The early days of Ms. Haley’s campaign, which she announced on Tuesday, quickly illustrated the challenges facing Republican women. For decades, female leaders in both parties have struggled with what political scientists call the double bind — the difficulty of proving one’s strength and competence, while meeting voters’ expectations of warmth, or of being “likable enough,” as former President Barack Obama once said of Hillary Clinton during a 2008 primary debate.
But for Republican women, that double bind comes with a twist. There are conservative voters who harbor traditional views about femininity while expecting their candidates to seem “tough.” Several strategists suggested Republican primary voters would have little patience if a female candidate were to level accusations of sexism toward another Republican. And Mr. Trump, who remains a powerful figure in the party and is running again, has already attacked Ms. Haley with criticism some view as gendered.
Even before she entered the race, Mr. Trump dismissed Ms. Haley as “overly ambitious,” which struck some observers as sexist. And soon after her official announcement, he suggested her appointment as U.N. ambassador was less a reflection of her credentials than of his desire to see her male lieutenant governor take over as governor. She also confronted a male CNN anchor, who asserted that Ms. Haley and women her age — 51, decades younger than Mr. Trump or President Biden — were past their “prime.”
Ms. Haley, who could be joined by other female contenders, including Gov. Kristi Noem of South Dakota, is operating within a G.O.P. that has often dismissed debate about identity as the purview of the left, and has, in many corners, increasingly lambasted discussions of gender and race as “wokeness.”
What the dynamic has turned out to be, of course, is that GOP women — Elise Stefanik, Kari Lake, Nikki Haley — need to out-fascist the male fascists to have any chance whatsoever.
It’s been weird to watch as competent Republican women, whom I long ago fantasized as the would-be saviors who get fed up with the nonsense and eventually wrest control from the male Tea Party fanatics, are all turning out to be the kinds of people who would have been goose-stepping down the Champs-Élysées in 1940 marveling at the manliness and leadership qualities of Monsieur Hitler.
The problem with a piece like this is that it singles out Haley for a lack of standards and morals that is pervasive in the GOP right now. Why pick on her for something most of them are doing?
I remember the first time I saw Nikki Haley. It was in a high school gym before the 2012 South Carolina Republican presidential primary. Tim Scott, who was then a congressman, was holding a raucous town hall, and Ms. Haley was there to cheer him on. The first woman governor of South Carolina, the first Indian American ever elected to statewide office there, the youngest governor in the country. Whatever that “thing” is that talented politicians possess, Ms. Haley had it. People liked her, and more important, she seemed to like people. She talked with you, not to you, and made routine conversations feel special and important. She seemed to have unlimited potential.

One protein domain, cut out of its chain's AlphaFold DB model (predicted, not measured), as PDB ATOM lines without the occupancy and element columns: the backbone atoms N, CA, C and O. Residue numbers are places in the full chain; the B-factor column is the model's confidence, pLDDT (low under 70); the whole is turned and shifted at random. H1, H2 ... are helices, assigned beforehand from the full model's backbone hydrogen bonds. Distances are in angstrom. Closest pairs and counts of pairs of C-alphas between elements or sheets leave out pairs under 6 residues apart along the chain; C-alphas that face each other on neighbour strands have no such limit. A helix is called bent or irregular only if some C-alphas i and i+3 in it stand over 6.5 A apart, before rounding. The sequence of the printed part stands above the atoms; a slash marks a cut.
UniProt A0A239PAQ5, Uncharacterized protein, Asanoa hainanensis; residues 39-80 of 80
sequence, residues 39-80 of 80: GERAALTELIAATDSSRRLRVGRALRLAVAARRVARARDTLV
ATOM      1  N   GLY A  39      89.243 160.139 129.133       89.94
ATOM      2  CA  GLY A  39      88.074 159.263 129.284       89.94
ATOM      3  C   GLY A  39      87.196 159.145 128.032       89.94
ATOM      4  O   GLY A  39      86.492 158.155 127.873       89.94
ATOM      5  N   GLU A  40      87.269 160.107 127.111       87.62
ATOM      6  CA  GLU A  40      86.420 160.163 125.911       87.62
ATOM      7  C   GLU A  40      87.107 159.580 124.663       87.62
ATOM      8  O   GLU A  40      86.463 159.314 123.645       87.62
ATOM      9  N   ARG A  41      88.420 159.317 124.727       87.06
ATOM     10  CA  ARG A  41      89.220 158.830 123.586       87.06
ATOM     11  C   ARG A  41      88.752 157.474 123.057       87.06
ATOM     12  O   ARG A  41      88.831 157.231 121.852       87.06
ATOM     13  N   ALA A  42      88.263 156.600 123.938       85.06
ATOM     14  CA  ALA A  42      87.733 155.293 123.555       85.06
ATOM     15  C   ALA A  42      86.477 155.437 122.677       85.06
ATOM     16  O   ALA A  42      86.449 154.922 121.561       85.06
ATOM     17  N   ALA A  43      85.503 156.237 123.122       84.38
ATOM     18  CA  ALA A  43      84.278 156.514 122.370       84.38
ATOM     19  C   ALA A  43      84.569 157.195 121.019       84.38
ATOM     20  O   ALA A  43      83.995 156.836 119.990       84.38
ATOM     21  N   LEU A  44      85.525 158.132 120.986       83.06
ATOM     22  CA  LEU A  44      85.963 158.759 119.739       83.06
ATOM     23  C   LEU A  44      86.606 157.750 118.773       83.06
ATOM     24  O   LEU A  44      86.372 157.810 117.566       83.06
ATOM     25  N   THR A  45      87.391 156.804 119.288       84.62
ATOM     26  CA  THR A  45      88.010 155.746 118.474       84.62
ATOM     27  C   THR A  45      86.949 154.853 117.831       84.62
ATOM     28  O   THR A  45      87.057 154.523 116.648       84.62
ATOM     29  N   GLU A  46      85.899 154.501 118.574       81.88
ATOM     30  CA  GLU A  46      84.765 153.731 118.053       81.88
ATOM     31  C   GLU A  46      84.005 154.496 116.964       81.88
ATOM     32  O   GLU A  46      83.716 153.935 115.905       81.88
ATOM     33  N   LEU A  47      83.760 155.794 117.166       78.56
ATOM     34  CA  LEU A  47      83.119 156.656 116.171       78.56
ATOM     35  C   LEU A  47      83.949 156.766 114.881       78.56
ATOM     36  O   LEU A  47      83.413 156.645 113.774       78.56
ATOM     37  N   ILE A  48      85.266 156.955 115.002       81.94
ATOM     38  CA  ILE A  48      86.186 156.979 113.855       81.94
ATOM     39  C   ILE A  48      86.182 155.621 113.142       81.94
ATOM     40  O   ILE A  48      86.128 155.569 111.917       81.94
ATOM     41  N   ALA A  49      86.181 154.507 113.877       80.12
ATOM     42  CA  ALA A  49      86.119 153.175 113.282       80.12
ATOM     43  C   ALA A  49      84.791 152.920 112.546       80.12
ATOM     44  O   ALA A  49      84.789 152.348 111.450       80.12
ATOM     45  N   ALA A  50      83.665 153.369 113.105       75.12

Then she threw it all away.
No political figure better illustrates the tragic collapse of the modern Republican Party than Nikki Haley. There was a time not very long ago when she was everything the party thought it needed to win. She was a woman when the party needed more women, a daughter of immigrants when the party needed more immigrants, a young change maker when the party needed younger voters and a symbol of tolerance who took down the Confederate flag when the party needed more people of color and educated suburbanites.
When Donald Trump ran in the 2016 Republican primary, Ms. Haley stood next to Senator Marco Rubio, the candidate she had endorsed, and eviscerated Mr. Trump as a racist the party must reject: “I will not stop until we fight a man that chooses not to disavow the K.K.K. That is not a part of our party. That is not who we want as president.” She was courageous, fighting on principle, a warrior who would never back down. Until she did.
The politician who saw herself as a role model for women and immigrants transformed herself into everything she claimed to oppose: By 2021, Ms. Haley was openly embracing her inner MAGA with comments like, “Thank goodness for Donald Trump or we never would have gotten Kamala Harris to the border.” In one sentence, she managed to attack women and immigrants while praising the man she had vowed never to stop fighting. She had gone from saying “I have to tell you, Donald Trump is everything I taught my children not to do in kindergarten” to “I don’t want us to go back to the days before Trump.”
I suppose Republican in-fighting is a good thing no matter what.
Craig Unger is described on Wikipedia as “an American journalist and writer. He has served as deputy editor of The New York Observer and was editor-in-chief of Boston Magazine. He has written about George H. W. Bush and George W. Bush for The New Yorker, Esquire Magazine, and Vanity Fair.” That is all accurate, but it’s an understatement.
Unger is one of the most fearless, uncompromising journalists around. To give but one example, he was one of the few writers who meaningfully followed up on questions about why President George W. Bush arranged for members of the Saudi royal family and their entourages to leave the United States on secret flights in the aftermath of 9/11.
In the course of writing two books on Donald Trump’s ties to Russia, the same question occurred to me again and again: How is it possible that I knew all sorts of stuff about Donald Trump, and the FBI didn’t seem to have a clue? Or if they did, why weren’t they doing anything with it?
Specifically, I knew that:
Starting in 1980, an alleged “spotter agent” for the KGB began cultivating Trump as a new asset for Soviet intelligence.